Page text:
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  1. #1
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    Default Chain grade/rating

    We are working on the completion of the annual inventory of our rig. Not sure why is was not done before but looking for help with determining the grade of chains. I have looked at an equipment catalog and it lists grades 40, 70, 80 and 100. It looks like the chain diameter plays a role, but how can we determing the grade? We checked at the local hardware and they could not assist us. Any help would be appreciated. Thanks and stay safe.


  2. #2
    Forum Member Rescue101's Avatar
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    Takes a little looking.Grade 30 (Proof coil) is "Dog chain",only suitable for chaining your Rott.43 is Hi-test,a little better but still not suitable for Rescue.70 is Transport,a good alloyed chain for general use.HOWEVER,if you are using the chain for "overhead lifting" (basically anything lifted over 1")it needs to be grade 8(80)or grade 100.All chain produced after a certain date(I think the late 80's)has to be stamped with the grade every so many links.It may be found as a number (3)or a letter and number (G8).Sometimes you get lucky and have a rated chain assembly with a tag.On the stamped chain,you will have to look close to find the number,particularly if the chain is rusted or worn.In any event,my advice would be to replace any chain that you cannot identify(positively)as G7 or higher.HTH T.C.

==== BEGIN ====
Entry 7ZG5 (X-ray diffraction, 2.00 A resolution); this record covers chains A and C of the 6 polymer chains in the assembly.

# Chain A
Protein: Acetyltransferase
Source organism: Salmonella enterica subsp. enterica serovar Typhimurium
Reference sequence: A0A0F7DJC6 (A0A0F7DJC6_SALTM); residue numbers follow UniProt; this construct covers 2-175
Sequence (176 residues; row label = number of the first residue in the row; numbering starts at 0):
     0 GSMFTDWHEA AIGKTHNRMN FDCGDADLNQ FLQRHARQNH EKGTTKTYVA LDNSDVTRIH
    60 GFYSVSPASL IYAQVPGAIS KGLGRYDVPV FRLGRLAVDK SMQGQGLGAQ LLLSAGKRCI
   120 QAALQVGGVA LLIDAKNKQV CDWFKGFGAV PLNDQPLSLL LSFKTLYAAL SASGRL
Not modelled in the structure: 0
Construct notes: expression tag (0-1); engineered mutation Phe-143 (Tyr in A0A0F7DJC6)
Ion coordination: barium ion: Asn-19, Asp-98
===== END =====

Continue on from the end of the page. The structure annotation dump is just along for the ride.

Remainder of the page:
Last edited by Rescue101; 01-30-2008 at 03:36 PM.

  3. #3
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    Thumbs up

    Thanks for the reply R101. We want to match the chains to the various tools. We are now looking into new chains to match the working load for our tools. This has opened our eyes up, and likely prevented an injury. We still carry the first Hurst chains we receiced when I was on the squad in 1977. I have not seen anything on this through state certifications, workshops, or competitions. Good eye-opener.
    Stay safe, and if you are in the midwest like me stay warm.

  4. #4
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    Default Invest wisely...